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Member since: Sat Nov 29, 2008, 02:55 PM
Number of posts: 17,671

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I would rephrase if I could think of a better way to say it.

I think I would have to assume a right, since I cannot confer it nor prove it exists beyond the evidence given when someone exercises it. For me, and not having given the matter much thought before now, a right is not a social convention or law, but the expression of one's own being. Birds fly, fish swim, and people do whatever it is that people do. Rights do not exist unless they are exercised, and the social conventions that surround them are the result of that exercise.

Rights are attached to actions, and the expectation of action exists in the future.

I don't know if that makes any sense, since I just made it up. The implications lead us to all sorts and kinds of notions regarding a priori goodness and what it means to have certain rights to be one sort of person and not another. But maybe, as we do whatever it is that we do and build social conventions around those actions, the relationship between what we want, what we do, and what we discover doesn't work and declare the wrong thing to do revolve around our relationship between our inner and outer lives. That kind of thinking sorts well with my concepts of form and content in the human experience.

What, exactly, do you want fixed?

There is already a process for reporting threatening tweets. What does an alert button do that this form does not? If the objective is to apprehend and prosecute the malefactor, absolutely nothing. In fact, without a certain amount of information, there is no chance whatsoever that justice will be served at all. Unless the aggrieved party plays an active role in the prosecution, this alert button will work exactly like the alert link on DU, which is to say it will do nothing more than hide the offending tweet from their sight. It is probably possible for the programmers at Twitter to see to it that when the alert button is clicked, information about the offending tweet is already entered into the appropriate fields. But the user still has to play at least some active part in apprehending the malefactor. Do you really think that simply clicking a link on a website could or should be enough to send someone to jail?

Again, what does the button do that the form does not? It makes reporting easier. It is a convenience for the user. It does absolutely nothing to help apprehend and prosecute the malefactor. And what are the implications of this added convenience?

Well, for starters there are millions of fools out there who consider a threat to their overblown ego the same as a threat to their person and hurt feelings as tragic as a broken leg. For them the lure of a simple mouse click to exact revenge will be too great to resist. They can cry wolf with even greater impunity than they no doubt already do. The terrible form is a part of the investigative process to determine if the threat is real. That process begins when someone is actually frightened enough to fill in seven information fields and click seven radio buttons. Oh, the horror.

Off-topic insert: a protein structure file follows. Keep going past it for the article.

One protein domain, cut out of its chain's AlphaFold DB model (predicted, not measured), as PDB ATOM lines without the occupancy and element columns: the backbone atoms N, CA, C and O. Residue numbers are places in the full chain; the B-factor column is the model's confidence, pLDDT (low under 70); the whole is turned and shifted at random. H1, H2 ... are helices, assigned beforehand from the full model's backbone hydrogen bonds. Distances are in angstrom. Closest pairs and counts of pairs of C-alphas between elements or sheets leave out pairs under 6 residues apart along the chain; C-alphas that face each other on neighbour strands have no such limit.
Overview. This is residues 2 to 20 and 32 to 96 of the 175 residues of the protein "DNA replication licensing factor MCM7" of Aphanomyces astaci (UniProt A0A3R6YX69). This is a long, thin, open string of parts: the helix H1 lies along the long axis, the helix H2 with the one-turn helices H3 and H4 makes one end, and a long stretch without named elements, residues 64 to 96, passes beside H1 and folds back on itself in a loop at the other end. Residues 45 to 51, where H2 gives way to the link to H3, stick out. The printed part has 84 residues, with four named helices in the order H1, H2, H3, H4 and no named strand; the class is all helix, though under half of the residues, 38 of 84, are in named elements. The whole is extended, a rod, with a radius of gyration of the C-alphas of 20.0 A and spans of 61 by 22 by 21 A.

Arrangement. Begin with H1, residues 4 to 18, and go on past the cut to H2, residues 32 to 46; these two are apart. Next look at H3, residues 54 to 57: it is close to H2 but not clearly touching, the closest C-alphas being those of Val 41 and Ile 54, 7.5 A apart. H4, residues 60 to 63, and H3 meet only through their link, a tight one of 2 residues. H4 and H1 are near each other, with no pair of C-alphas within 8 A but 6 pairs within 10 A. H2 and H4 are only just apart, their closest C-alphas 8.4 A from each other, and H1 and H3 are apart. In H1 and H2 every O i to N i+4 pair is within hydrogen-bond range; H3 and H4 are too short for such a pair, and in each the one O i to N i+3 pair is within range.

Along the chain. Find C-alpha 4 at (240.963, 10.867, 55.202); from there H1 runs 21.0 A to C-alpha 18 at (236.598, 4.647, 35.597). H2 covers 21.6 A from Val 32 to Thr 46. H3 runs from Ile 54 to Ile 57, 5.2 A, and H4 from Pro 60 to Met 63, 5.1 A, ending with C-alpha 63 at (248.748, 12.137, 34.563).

Add to those vindictive egomaniacs the legions of pranksters, false flags, social dominators, and all the other permutations of internet foolishness and the system, which still has to rely on the same basic form to function, will be front loaded with camouflage for whatever idiot is stupid enough to give their victim advance warning of their intent. Efficiency for the user will result in inefficiency for the system. The net result is reduced benefit for those who are threatened online. But there are some who will benefit more.

A few people, namely public figures and those who desire to be so, may get hundreds of threatening messages at a time from as many different people. Increased reporting efficiency will no doubt help them - a little bit. Although I would think that the necessity of filling out a short form for each instance would be considered part of the price one has to pay for making their living in the public eye. But personal convenience is not the greatest benefit for those enterprising souls.

This absurd tempest in a teapot regarding the graphic design on bank notes is little more than a lever for profit driven notoriety at the expense of Twitter. At the very least, these people can attract attention to themselves as advocates for justice with little capital investment. In fact, they can use the very system they are lambasting as the conduit for their accusations. It's disaster capitalism at its finest. And, if they're lucky, they will get their button. And that magical button of justice will become a reminder of those shamans ability to give you a voice. It will become a mini advertisement, courtesy of Twitter, of how they helped you every time you log on to broadcast your advertising laden and data mined one hundred and forty characters.

So an alteration of code from an overworked underpaid programmer, a small change in the EULA just to be safe, and you will get the feeling of security where there is none. Twitter will make money. Professional bloviators will make money. Internet service providers will make money. And you will get nothing more than you already have, which ain't much. And that's how the 1% wins.

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